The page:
Drug-related violence has surged across Mexico since President Felipe Calderon launched a crackdown on drug-related brutality nearly two years ago. At least 2,700 people have died so far this year.

Bikers brawl through Australian airport; 1 dead

March 22, 2009

AP  

SYDNEY – Warring bikers brawled through Australia‘s largest airport Sunday, beating one suspected gang member to death and brandishing metal poles “like swords” as they rampaged through the main domestic terminal in front of terrified travelers.

Police said a group of suspected gang members was ambushed as they disembarked from an airplane.

“A fight ensued, the fight moved through various parts of the terminal,” said Police Detective Inspector Peter Williams. He said 15 men were involved in the violence, which rampaged from the ground floor up one level to the departures hall before most of the men fled.

Williams said one man died in a hospital from head injuries after the brawl, which appeared to bear out warnings of an impending biker war in Sydney.

“They came running through picking up the big metal barrier poles and swinging them like swords at each other,” witness Naomi Constantine told the Australian Broadcasting Corp.

“I saw one of the men lying on the ground and another man came up with a pole and just started smashing it into his head,” she said.

Four men were arrested, Williams said. The others escaped, some of them by hailing taxis, local media reported. No charges were immediately laid.

Police did not identify the gangs suspected in the violence.

Authorities fear a gang war is brewing in Sydney following string of drive-by shootings and an explosion last month outside a fortified Hell’s Angel‘s clubhouse.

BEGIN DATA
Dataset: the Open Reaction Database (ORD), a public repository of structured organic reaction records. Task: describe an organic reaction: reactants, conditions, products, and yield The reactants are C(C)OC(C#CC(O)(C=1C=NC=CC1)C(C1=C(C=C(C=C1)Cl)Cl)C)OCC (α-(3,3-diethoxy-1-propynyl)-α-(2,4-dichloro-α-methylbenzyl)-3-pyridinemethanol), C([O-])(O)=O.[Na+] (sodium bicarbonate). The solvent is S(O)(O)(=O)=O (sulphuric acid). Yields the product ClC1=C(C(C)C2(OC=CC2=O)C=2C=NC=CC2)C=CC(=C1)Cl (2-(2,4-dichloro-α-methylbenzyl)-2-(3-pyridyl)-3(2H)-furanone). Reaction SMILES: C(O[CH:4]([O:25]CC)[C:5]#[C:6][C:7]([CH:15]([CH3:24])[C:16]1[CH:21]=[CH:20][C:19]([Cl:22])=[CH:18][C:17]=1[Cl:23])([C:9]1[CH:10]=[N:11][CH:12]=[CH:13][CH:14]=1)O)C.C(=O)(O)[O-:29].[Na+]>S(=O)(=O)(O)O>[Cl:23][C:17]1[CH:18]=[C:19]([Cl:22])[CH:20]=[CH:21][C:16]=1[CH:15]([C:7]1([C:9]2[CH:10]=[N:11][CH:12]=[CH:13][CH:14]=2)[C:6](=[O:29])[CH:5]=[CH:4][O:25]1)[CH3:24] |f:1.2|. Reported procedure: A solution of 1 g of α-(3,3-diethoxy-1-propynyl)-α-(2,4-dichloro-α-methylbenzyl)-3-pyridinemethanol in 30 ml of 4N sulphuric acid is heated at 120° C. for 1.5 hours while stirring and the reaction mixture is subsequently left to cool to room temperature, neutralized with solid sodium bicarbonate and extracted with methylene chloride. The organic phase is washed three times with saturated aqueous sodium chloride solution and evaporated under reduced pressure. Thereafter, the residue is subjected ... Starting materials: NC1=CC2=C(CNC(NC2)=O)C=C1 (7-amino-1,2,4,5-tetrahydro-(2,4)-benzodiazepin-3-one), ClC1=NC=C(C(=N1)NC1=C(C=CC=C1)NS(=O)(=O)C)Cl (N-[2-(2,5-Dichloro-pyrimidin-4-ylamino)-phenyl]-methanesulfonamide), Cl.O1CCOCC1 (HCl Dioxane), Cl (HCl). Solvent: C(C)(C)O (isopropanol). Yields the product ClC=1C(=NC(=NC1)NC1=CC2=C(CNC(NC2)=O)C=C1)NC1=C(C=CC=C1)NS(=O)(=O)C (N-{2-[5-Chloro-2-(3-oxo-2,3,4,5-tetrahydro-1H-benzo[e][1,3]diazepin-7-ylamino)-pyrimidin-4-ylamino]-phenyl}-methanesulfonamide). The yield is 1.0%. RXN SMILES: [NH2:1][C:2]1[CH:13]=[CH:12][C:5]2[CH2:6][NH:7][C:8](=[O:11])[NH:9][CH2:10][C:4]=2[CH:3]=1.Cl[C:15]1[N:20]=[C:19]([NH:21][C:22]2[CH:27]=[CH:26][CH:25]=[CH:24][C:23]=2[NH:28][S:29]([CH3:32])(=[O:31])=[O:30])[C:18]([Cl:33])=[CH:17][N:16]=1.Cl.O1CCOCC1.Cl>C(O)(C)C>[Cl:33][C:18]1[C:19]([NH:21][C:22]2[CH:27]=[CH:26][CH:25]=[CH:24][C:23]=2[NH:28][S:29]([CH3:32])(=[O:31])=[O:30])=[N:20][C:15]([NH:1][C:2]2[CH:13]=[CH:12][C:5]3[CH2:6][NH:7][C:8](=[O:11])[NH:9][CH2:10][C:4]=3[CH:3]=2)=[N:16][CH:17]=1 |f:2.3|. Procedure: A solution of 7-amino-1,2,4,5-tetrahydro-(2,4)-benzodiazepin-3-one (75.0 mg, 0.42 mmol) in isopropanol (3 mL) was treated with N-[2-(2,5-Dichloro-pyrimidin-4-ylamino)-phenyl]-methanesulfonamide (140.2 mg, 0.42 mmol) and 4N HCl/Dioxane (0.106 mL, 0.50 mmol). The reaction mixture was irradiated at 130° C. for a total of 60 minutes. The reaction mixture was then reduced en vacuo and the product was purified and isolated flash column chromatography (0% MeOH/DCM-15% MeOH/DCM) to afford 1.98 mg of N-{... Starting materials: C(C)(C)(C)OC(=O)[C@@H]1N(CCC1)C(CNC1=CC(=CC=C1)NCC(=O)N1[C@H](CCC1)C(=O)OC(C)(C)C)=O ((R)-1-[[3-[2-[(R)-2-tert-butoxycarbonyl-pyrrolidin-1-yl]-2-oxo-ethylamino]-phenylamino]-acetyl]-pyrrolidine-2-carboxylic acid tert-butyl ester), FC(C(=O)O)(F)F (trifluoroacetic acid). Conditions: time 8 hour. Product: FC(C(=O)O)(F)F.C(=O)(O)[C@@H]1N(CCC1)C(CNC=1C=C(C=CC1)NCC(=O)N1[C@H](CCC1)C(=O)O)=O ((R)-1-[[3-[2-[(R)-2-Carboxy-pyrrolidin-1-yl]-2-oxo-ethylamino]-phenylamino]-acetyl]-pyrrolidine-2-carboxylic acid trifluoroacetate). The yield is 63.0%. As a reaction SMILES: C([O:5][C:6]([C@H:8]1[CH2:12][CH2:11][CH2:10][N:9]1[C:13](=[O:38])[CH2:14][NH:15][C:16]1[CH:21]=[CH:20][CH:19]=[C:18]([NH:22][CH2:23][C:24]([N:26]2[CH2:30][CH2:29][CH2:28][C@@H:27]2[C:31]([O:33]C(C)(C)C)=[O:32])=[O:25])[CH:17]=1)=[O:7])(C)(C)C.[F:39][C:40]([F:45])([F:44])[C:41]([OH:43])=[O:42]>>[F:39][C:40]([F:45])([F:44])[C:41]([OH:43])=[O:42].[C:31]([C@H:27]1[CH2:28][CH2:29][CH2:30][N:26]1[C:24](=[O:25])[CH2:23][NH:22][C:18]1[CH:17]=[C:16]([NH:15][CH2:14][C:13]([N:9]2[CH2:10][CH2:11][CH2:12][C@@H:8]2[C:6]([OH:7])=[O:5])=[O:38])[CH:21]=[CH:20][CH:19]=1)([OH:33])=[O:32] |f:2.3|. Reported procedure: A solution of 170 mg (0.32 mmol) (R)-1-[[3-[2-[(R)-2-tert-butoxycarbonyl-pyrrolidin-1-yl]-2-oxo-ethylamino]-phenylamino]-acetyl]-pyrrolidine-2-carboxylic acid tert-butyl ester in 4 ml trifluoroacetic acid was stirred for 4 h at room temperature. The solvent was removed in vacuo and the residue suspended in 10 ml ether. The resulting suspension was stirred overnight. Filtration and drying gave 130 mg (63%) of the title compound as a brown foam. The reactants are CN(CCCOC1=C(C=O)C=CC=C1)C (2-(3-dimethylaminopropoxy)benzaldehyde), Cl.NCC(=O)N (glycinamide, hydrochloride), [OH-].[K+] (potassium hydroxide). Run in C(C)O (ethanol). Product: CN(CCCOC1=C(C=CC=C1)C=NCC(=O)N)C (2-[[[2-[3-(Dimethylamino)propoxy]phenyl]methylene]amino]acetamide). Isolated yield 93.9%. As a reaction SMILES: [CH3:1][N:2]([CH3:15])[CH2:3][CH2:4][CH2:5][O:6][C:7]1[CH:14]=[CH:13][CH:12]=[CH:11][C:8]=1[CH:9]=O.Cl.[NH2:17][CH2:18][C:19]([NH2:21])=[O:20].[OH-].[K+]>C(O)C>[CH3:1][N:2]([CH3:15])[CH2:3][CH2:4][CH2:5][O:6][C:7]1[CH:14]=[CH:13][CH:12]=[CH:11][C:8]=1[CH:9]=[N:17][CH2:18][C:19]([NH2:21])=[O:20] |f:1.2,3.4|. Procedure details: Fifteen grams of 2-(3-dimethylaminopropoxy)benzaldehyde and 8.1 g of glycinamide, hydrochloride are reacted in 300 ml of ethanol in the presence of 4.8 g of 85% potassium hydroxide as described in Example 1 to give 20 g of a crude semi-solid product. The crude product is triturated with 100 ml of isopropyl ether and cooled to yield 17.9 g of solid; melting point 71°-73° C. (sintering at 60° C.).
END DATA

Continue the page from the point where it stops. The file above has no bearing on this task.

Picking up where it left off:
Suspended Pa. trooper denies killing dentist

March 18, 2009

From the Associated Press via Yahoo! News

March 18, 2009

INDIANA, Pa. – A suspended Pennsylvania state trooper denied killing a dentist who was divorcing the lawman’s live-in girlfriend and testified Wednesday that he was only joking when he told colleagues he wished for the man’s death.

“I never made a threat with the intention of carrying it out,” Kevin Foley said during questioning by the prosecution at his trial.

Foley, 43, has been on unpaid suspension since he was arrested in September 2007 in the slaying of Blairsville dentist Dr. John Yelenic, 39. An Indiana County jury was expected to hear closing arguments and begin deliberating later Wednesday.

Yelenic was found dead on April 13, 2006, a day before he was to sign the final divorce papers from his wife, Michele. The couple’s separation was so rancorous that Yelenic’s attorney asked a judge to issue a posthumous divorced decree — saying Yelenic would have wanted it. The judge refused, saying she couldn’t legally end a marriage that ended with Yelenic’s death.

A pathologist found that Yelenic was sliced with a knife and died of blood loss after his head was forced through a window, causing even more cuts.

Senior Deputy Attorney General Anthony Krastek contends Foley killed Yelenic while on his way home from playing in a pickup hockey game.

On Wednesday, Krastek questioned Foley about testimony by other troopers who said he talked about wishing for Yelenic’s death. One trooper testified that Foley asked for his help to kill Yelenic.

Foley acknowledged that he didn’t like Yelenic, but said he was a practical joker and commented in jest.

“Is it funny when you asked … that you wanted help killing John Yelenic?” Krastek said. “What’s so funny about that? Tell me the joke.”

“There isn’t any joke,” Foley replied. “It’s just my personality, my behavior.”

Under earlier questioning by his defense attorney, Richard Galloway, Foley said he was innocent.

Krastek earlier in the trial introduced testimony that DNA found under Yelenic’s fingernails was likely Foley’s and that bloody shoe prints at the scene matched a pair Foley was known to wear at the time.

Foley is charged with criminal homicide, meaning the jury must not only determine his guilt or innocence, but also the underlying murder or manslaughter crime he may have committed.

Prosecutors have said they believe Foley is guilty of first-degree murder — premeditated with malice. The charge carries a mandatory life sentence because prosecutors are not pursuing the death penalty.